The Company sponsors a defined contribution savings plan to provide opportunities for eligible employees to save for retirement on a tax-deferred basis and non-tax-deferred basis. Substantially all of the Company’s employees are eligible to participate in the plan.  Under the plan, a certain percentage of eligible employee contributions are matched with Company cash allocated to the participants’ current investment elections. The Company recognizes savings plan expenses based on its matching obligation attributable to participating employees.  For the three and six months ended June 30, 2011, the Company recorded total savings plan expenses of $3 million and $7 million, respectively.  For the three and six months ended June 30, 2010, the Company recorded total savings plan expenses of $4 million and $10 million, respectively.  During 2011, the Company reduced its savings plan match benefit to eligible employees.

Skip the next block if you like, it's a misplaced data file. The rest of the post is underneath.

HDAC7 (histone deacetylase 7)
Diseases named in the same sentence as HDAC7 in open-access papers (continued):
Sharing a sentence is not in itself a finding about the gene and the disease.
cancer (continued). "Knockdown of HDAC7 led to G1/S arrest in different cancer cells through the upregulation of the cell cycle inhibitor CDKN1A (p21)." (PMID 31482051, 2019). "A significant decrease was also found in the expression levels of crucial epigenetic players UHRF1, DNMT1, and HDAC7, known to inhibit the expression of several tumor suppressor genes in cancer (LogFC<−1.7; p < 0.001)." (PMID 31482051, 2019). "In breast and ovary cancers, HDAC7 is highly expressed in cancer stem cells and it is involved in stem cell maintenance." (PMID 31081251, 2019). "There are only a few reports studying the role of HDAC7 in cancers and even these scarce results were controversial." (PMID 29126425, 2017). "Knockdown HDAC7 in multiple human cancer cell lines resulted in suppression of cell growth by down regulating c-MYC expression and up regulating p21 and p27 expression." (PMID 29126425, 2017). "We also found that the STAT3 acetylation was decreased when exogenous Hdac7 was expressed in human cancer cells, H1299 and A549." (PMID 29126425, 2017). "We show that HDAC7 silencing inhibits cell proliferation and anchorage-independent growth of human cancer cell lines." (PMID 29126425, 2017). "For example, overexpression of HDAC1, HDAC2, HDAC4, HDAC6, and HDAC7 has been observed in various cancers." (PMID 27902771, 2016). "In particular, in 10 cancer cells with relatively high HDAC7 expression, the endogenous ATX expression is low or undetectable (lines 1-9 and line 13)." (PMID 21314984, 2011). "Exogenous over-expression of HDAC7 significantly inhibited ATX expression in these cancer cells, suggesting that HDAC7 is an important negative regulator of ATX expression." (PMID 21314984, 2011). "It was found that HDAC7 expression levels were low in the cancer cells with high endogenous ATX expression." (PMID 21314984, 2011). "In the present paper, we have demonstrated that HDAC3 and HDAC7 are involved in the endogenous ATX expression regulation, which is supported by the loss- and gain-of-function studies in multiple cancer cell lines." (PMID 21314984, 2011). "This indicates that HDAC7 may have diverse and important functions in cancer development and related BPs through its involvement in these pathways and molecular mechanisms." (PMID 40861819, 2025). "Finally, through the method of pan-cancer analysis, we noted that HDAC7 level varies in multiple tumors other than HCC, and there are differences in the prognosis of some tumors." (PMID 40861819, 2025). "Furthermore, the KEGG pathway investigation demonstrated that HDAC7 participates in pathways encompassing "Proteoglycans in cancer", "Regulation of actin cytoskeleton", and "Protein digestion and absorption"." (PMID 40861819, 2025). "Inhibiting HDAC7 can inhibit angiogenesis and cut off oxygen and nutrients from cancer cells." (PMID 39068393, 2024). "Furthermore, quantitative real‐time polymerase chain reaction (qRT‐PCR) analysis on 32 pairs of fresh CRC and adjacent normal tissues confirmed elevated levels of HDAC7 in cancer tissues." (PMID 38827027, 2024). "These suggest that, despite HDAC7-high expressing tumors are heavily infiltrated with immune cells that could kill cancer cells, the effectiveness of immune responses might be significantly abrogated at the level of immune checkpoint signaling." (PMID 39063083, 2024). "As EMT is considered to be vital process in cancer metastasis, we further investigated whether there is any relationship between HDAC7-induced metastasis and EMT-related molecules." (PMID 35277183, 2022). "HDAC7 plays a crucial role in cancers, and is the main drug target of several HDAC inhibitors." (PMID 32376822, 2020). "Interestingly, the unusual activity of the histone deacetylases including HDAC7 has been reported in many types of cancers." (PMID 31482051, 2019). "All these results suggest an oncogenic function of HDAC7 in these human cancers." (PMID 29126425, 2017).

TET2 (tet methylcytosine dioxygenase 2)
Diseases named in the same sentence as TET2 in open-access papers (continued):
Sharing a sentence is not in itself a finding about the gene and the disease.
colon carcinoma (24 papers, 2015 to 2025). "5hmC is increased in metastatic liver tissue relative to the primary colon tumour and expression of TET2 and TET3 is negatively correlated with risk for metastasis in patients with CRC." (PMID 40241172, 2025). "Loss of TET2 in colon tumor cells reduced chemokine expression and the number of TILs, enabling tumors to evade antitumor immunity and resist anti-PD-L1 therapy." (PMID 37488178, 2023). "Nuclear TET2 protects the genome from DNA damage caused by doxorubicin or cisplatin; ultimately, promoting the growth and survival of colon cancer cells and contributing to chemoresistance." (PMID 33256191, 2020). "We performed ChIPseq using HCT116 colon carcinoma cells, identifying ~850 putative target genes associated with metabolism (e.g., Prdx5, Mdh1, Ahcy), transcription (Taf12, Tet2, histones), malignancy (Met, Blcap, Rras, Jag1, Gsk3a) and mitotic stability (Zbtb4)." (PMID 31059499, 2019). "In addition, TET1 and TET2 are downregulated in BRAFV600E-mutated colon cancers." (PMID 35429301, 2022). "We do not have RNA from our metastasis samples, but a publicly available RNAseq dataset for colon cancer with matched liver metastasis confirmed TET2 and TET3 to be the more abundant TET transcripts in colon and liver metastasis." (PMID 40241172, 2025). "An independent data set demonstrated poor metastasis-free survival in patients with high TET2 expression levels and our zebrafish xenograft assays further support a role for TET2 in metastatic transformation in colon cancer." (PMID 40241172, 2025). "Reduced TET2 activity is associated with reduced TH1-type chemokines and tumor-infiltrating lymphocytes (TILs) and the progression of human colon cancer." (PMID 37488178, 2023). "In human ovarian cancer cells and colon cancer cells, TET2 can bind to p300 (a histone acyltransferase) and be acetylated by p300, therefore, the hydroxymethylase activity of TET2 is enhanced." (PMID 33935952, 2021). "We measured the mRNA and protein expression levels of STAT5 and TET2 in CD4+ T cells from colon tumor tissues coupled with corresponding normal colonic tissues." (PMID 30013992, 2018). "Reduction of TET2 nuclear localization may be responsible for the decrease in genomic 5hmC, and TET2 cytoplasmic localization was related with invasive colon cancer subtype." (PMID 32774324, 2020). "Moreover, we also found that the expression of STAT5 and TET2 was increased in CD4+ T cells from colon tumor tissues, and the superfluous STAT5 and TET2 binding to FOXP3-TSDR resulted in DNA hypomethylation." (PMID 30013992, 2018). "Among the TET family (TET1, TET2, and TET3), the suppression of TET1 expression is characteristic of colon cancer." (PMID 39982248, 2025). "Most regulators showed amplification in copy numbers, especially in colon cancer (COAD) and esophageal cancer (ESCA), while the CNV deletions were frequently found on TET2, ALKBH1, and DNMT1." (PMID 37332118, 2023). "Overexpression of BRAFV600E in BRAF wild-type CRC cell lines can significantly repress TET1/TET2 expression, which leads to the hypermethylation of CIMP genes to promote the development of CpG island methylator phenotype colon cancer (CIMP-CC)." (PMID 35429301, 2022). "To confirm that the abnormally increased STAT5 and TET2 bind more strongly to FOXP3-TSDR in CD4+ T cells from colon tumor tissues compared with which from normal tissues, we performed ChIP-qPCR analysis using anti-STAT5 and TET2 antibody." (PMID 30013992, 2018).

Severance Benefits

 

During the three and six months ended June 30, 2011, the Company recorded severance expense of $2 million and $9 million, respectively. For the same periods, the Company paid severance benefits of $9 million and $13 million, respectively. During the three and six months ended June 30, 2010, the Company recorded severance expense of $2 million and $4 million, respectively.  For the same periods, the Company paid severance benefits of $2 million and $3 million, respectively.  The payment amounts for the six months ended June 30, 2011 and 2010 include severance payments related to restructuring activities.

 

Note 7

Stock-Based Compensation